April 2009

The Popes of Avignon: A Century in Exile.  By Edwin Mullins. Bluebridge. 256 pages. $24.95.

There are many notorious periods of crisis in the history of the Catholic Church that have had a profound impact on the Catholic faith. One of these was the 73-year span from 1305 to 1378 when the papal court moved from Rome to the French city of Avignon. Many scholars have seen this hiatus as a sign of papal weakness, when the patronage of the King of France essentially rendered the popes his personal chaplains. It has often been called the “Babylonian Captivity of the Papacy” and likened to the 70-year period the Jewish people spent in Babylon after the destruction of Jerusalem in the sixth century B.C. But this comparison is too simplistic and quite far from the truth.

The period of the Avignon papacy came at a time when momentous events were occurring in both ecclesiastical and secular history. During the Avignon sojourn, the popes struggled to maintain their independence from secular monarchs while governing the universal Church. The move to Avignon had been made specifically because the political situation in Rome had degenerated to the point that the popes were no longer safe there. In the 14th century, Avignon was actually on the border area between the Kingdom of France and the only part of the Papal States that was outside of Italy. This guaranteed the popes’ protection from the political chaos in Italy while having their most powerful political ally, the Kingdom of France, near at hand. As always, there were both benefits and disadvantages to the move, but in the long run it preserved papal autonomy until such time as it was safe to return to the Eternal City.

In The Popes of Avignon: A Century in Exile Edwin Mullins gives us a running narrative of the events before, during, and after the period of the Avignon papacy. Mullins, an English author, journalist, and filmmaker educated at the University of Oxford, has a home near Avignon where he resides for part of the year. He shows an obvious love for that area in France and has the kind of intimate knowledge of Avignon that only a local resident could.

Mullins not only tells the story of the Avignon papacy but relates it to other events occurring elsewhere in Europe that would be of interest to modern readers. He writes with a sympathy for historical figures — especially the popes — that is not often seen in the cynical histories that are being written by modern authors and historians. Mullins shows why the move to Avignon was necessary, and never forgets that despite the opulence (or lack thereof) under the various pontificates, the primary function of the papal court was to maintain the enormous bureaucracy necessary to govern the Catholic Church throughout Europe.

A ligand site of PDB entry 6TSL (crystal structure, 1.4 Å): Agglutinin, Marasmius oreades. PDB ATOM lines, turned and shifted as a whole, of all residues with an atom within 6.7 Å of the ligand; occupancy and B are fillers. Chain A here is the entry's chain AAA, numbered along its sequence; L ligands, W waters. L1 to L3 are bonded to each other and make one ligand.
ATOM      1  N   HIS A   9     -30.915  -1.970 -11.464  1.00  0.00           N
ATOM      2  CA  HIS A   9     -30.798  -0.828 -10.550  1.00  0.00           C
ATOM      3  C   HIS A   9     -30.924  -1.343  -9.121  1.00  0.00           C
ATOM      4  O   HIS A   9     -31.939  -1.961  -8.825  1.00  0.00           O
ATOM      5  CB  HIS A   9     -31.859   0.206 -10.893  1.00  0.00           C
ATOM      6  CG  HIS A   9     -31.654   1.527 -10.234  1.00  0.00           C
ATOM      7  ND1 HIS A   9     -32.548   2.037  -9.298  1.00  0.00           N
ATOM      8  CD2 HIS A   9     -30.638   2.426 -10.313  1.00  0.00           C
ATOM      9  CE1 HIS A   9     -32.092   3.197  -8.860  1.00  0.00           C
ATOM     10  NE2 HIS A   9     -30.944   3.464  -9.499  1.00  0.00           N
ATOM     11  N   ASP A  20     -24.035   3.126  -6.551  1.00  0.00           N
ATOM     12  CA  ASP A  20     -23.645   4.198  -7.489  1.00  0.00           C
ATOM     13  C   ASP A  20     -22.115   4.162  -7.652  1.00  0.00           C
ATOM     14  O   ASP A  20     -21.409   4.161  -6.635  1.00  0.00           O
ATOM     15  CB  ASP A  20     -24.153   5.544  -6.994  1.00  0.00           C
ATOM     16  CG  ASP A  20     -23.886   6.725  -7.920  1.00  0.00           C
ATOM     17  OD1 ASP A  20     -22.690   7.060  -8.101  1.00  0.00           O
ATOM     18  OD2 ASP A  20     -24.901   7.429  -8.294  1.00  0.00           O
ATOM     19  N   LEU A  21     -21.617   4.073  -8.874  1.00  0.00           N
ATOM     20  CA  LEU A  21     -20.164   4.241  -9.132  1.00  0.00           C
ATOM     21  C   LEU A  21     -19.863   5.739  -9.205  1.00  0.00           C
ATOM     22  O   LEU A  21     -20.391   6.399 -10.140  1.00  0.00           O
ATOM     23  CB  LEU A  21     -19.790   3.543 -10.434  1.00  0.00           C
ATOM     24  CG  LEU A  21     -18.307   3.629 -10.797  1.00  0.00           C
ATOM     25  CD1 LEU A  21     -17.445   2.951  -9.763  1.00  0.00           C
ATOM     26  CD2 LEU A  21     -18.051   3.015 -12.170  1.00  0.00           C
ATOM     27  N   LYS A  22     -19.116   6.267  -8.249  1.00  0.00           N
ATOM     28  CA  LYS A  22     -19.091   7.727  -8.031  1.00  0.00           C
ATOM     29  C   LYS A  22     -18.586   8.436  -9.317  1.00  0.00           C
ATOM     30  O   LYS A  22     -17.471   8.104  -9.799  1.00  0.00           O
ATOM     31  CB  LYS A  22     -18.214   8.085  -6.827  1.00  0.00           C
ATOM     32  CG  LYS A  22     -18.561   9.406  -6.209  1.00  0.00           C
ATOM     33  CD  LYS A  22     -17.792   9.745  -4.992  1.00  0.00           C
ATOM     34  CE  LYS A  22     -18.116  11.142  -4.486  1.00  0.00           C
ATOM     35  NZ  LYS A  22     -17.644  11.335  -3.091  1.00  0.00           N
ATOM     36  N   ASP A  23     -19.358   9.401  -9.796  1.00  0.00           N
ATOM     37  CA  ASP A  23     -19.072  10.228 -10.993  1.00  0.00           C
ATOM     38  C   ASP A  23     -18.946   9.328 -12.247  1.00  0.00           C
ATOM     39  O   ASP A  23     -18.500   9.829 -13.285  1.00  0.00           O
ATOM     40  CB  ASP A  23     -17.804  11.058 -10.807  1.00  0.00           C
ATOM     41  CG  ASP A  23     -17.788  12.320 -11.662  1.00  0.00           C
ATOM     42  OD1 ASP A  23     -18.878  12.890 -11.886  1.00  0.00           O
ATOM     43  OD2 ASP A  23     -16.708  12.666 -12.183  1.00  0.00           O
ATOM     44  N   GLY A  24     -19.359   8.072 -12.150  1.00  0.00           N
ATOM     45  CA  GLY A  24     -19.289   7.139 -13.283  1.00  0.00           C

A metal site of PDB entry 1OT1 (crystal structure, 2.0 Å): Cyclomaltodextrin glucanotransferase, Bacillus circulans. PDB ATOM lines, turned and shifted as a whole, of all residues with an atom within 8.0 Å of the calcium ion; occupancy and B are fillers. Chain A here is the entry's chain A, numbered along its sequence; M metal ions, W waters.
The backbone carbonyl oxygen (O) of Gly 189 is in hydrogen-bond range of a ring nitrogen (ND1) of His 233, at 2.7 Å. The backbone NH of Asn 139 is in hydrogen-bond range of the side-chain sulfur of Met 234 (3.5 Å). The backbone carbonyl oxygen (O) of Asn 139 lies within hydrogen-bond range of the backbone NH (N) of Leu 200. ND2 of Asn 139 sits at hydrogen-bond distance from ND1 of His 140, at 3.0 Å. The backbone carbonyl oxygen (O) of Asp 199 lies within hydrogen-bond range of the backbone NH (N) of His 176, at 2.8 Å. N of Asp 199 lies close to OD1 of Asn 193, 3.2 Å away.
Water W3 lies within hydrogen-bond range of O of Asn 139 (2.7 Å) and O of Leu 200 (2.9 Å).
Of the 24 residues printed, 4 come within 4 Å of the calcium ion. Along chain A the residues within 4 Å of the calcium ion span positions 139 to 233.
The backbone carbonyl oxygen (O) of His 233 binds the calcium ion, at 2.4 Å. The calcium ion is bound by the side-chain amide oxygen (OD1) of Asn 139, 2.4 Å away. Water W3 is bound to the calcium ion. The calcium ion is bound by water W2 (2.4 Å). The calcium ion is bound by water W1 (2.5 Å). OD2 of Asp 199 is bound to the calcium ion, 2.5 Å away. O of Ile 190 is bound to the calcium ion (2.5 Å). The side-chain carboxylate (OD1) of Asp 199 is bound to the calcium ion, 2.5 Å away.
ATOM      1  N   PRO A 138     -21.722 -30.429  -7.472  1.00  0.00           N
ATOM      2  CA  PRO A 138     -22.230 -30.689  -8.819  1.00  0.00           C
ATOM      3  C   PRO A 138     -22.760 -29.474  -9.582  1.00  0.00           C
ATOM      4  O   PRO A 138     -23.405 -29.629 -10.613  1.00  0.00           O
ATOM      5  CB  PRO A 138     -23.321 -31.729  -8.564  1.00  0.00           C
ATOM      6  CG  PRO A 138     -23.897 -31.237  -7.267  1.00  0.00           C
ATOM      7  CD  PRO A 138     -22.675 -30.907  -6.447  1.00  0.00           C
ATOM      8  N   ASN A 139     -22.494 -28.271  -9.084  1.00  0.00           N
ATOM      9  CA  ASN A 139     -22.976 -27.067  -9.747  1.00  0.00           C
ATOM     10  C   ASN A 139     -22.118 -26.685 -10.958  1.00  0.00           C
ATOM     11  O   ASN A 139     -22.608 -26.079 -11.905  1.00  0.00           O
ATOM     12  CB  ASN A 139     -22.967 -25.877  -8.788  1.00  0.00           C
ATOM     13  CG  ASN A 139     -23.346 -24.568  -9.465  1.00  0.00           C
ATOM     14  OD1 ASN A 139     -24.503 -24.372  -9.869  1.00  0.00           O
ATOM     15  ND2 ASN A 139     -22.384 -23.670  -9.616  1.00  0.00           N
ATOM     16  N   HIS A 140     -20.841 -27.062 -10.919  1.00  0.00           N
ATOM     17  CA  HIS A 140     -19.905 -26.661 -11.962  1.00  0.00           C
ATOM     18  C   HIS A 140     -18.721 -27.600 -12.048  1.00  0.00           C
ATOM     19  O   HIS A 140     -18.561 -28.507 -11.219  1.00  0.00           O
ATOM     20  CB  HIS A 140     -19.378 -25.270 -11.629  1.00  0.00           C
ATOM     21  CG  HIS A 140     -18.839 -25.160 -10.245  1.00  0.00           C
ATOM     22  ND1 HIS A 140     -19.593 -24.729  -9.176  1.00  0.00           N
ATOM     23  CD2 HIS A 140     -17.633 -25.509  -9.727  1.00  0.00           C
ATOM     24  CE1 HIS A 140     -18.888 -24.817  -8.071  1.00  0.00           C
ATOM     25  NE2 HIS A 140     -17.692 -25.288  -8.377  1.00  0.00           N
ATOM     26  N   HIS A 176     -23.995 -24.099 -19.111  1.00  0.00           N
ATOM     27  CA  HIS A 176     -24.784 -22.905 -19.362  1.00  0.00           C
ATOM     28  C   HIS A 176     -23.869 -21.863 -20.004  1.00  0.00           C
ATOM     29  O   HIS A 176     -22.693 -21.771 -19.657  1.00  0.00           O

There were, of course, scandals and evidence of malfeasance sufficient to make this period intriguing. Soon after the papal court had moved to Avignon, King Philip the Fair of France began his campaign against the military order of the Knights Templar. Philip’s motives were ostensibly to suppress the Templars because of heresy, but the opinion of several centuries of historians has been that he coveted their wealth. Pope Clement V tried to stand up to Philip and defend the order, but the relentless king wore him down and Clement eventually capitulated to the suppression of the order and the execution of many of its senior leaders. After this triumph, Philip declared that he would mount a new Crusade against the Muslims, which in fact never occurred. But he was able — with the Pope’s help — to raise a huge war chest from all of Europe, which represented five times his annual income as King of France. Philip of course kept that money.

Accomplishments in the fields of art, literature, religious thought, and agriculture were notable during this time. For example, the Italian poet Petrarch was a functionary in the ecclesiastical bureaucracy who wrote extensively about his experiences in and around Avignon and the area of Montpelier. The papal court became a source of patronage for various artists and architects who later rose to greatness. The modern premium wine Châteauneuf du Pape comes from the region near Avignon where avid vintner Pope John XXII planted his vineyards. The problem of the Franciscan Spirituals was dealt with definitively during this time. And William of Ockham — probably the most important exponent of Nominalism — came into direct conflict with Pope John XXII over his views. This system would fuel the fires of the Protestant Revolt two centuries later.

Mullins tells his story with grace and ease. The Popes of Avignon is a model for how modern historical narratives should be written for popular consumption. While Mullins does provide a bibliography, there are no footnotes, so this popular history is well and highly recommended to anyone who has an interest in the late-medieval papacy and the European history that surrounded it.

- Arthur C. Sippo





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